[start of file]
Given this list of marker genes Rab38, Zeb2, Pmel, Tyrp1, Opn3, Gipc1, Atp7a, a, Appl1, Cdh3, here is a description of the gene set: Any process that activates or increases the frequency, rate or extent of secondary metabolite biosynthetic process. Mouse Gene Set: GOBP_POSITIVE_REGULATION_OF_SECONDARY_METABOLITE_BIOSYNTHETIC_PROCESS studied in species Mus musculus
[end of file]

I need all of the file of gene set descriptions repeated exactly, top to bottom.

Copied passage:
Given this list of marker genes Rab38, Zeb2, Pmel, Tyrp1, Opn3, Gipc1, Atp7a, a, Appl1, Cdh3, here is a description of the gene set: Any process that activates or increases the frequency, rate or extent of secondary metabolite biosynthetic process. Mouse Gene Set: GOBP_POSITIVE_REGULATION_OF_SECONDARY_METABOLITE_BIOSYNTHETIC_PROCESS studied in species Mus musculus